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December 20, 2021
| Updated
January 24, 2022
min read
Better Nature
Better Nature
Better Nature
A wooden basket containing carrots and other vegetables. Image credit to Markus Spiske.

It’s easy to feel defeated in the face of news about the state of the world, climate and environment - we’ve all been there - but don’t lose hope. The best antidote to feeling hopeless or anxious is action. If you want to go green in 2020 but aren’t sure how to do so, we have some ideas for you.

A wooden basket containing carrots and onions.

We’ve decided to create a mini series of ways to go green and this first part is focused on, of course, food. (Is anyone surprised? :D) Sustainable living and taking action will look different from person to person - the most important thing is to start somewhere and then keep going whatever way you can.

The list we’ve compiled is by no means exhaustive and we can’t claim to have perfected all the green moves. That being said, we hope you find this mini series useful and that it spurs you into joyful action for this beautiful planet!

1. Embrace the wonderful world of plant-based foods

If you’re reading our blog, you’re probably at least somewhat familiar with plant-based diets and meat alternatives and know that plants also have protein. However, how could we talk about food and not mention one of the most impactful food-related changes you could make for the planet? According to The Intergovernmental Panel on Climate Change (IPCC), switching to a plant-based diet can help fight climate change.They have also stated that more people could be fed using less land if individuals cut down on eating meat.

Five pears lined up next to each other.

Additionally, a comprehensive analysis that came out in 2018 revealed that meat and dairy provide just 18% of total calories and 37% of total protein, but use 83% of farmland and produce 60% of agriculture’s greenhouse gas emissions. Those are some pretty sobering figures! So, let’s delight our taste buds, tummies and the planet by diving into the world of veggies. The options are endless! Remember, it’s not all or nothing - every meal counts.

(Disclaimer: It’s important to note that not everyone has the same access to affordable and wholesome veggie food. Also, Prof Pete Smith, an environmental scientist, commented on the IPCC report saying "We're not telling people to stop eating meat. In some places people have no other choice. But it's obvious that in the West we're eating far too much.")

2. Don’t buy more than you can eat and get creative in the kitchen

We’ve talked about food waste and ways to reduce it in one of our previous posts but let’s recap quickly why we should value our food and be careful not to waste those wrinkly veggies, stale pieces of bread or last night’s leftovers. According to FAO (The Food and Agriculture Organization of the United Nations) if food waste was a country it would be the third largest greenhouse gas emitter in the world after the US and China. FAO has estimated that every year approximately 1/3 of the food produced in the world for human consumption gets lost or wasted - that’s roughly 1.3 billion tonnes of food. So, let’s do our best to make sure we’re not contributing to the staggering amount of food waste but feed ourselves, not landfills.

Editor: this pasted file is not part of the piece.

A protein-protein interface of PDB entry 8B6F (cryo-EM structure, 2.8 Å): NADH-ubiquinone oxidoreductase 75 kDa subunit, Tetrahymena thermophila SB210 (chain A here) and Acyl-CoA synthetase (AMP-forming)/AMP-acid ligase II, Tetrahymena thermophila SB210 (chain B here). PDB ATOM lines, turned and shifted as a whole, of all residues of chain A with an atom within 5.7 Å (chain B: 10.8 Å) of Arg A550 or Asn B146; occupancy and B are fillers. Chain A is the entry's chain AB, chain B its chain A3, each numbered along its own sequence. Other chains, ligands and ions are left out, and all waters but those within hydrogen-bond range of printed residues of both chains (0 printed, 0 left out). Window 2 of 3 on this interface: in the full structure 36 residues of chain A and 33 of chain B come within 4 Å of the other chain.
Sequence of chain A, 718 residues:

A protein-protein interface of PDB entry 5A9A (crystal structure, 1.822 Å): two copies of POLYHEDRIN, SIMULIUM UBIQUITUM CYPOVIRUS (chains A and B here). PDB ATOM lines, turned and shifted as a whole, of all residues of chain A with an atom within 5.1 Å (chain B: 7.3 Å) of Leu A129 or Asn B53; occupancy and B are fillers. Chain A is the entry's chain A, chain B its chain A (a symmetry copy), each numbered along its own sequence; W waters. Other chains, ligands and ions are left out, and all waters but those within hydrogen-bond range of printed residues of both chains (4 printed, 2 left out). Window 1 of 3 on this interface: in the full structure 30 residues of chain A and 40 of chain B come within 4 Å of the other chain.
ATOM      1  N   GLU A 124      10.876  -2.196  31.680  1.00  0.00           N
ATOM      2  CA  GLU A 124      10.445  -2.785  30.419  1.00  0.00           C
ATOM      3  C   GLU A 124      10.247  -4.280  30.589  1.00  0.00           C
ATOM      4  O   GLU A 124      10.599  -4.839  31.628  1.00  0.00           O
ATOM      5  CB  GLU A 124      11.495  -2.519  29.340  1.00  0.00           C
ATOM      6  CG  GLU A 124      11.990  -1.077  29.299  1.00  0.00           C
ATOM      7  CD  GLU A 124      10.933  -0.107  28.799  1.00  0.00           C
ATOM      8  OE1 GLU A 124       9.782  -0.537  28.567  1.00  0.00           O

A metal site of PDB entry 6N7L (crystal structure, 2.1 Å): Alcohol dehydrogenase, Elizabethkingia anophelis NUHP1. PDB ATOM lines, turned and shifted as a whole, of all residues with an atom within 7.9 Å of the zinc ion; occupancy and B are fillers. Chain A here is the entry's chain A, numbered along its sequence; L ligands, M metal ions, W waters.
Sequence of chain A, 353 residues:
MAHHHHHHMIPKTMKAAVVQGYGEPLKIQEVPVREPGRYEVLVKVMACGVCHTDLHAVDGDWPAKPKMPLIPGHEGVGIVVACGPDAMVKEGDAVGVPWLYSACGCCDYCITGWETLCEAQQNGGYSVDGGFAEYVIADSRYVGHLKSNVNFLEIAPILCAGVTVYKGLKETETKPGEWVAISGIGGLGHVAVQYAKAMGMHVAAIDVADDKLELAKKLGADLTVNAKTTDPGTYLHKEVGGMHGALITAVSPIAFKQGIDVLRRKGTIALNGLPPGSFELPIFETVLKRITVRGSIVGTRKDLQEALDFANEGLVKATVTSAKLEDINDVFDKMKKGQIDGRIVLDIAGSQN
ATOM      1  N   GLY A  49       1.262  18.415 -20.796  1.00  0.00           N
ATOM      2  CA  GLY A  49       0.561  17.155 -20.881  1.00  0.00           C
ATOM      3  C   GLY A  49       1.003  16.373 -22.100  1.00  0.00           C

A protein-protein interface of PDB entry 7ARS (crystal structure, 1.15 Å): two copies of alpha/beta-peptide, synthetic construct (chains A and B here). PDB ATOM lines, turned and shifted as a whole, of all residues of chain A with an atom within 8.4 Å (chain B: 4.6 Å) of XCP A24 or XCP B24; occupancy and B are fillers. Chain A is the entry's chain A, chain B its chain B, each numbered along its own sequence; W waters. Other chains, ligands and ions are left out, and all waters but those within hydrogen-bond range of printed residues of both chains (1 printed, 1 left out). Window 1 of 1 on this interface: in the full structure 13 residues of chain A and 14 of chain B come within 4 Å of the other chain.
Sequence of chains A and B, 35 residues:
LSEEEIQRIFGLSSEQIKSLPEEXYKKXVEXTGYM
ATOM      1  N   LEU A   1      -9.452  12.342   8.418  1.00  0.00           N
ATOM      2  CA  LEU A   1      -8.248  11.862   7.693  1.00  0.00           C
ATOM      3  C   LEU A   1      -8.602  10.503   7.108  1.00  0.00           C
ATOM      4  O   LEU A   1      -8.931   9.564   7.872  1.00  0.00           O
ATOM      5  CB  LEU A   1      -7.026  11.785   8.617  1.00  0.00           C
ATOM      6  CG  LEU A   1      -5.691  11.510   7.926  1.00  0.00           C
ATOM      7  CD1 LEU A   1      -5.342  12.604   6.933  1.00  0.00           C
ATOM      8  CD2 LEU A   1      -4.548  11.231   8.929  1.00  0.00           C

A bunch of carrots on a wooden surface.

3. If you can, opt for organic

We’ve written about the reasons why we root for organic but, as they say, repetition is the mother of all learning so let’s go through some points again:

  • Soil Association summarises it perfectly “Organic farming means working with nature, not against it.”
  • Non-organic farming uses pesticides that can pollute nature, water and make their way into our food chain. Many pesticides are very problematic since they destroy much more than just the target pest - they can wreak havoc on the environment and harm other wildlife through direct poisoning, contaminated water courses or disrupted ecosystems.
  • Organic farming, in turn, means lower level of pesticides (and no synthetic or petroleum-based pesticides), no manufactured herbicides or artificial fertilisers. Additionally, organic farming leads to more environmentally sustainable land management, improved soil formation and structure, and more wildlife. Organic farms also produce less greenhouse gas emissions. So, whenever you have a chance, favour organic! In case you were wondering, our tempeh is certified organic (the beans are sourced within Europe) and we intend to keep it that way.
A metal shovel surrounded by recently harvested potato spuds.

Remember, as always, it’s all about progress, not perfection. Now, excuse us while we go cook up a plant-based storm in the kitchen, we got some tempeh recipes to try out...We’re feeling pretty confident that not a morsel of that tempeh dish will go to waste.

Better Nature tempeh in a delicious tempeh and lettuce leaf dish.

P.S. If you’re looking for good vegan recipes, we recommend you check our recipe section!








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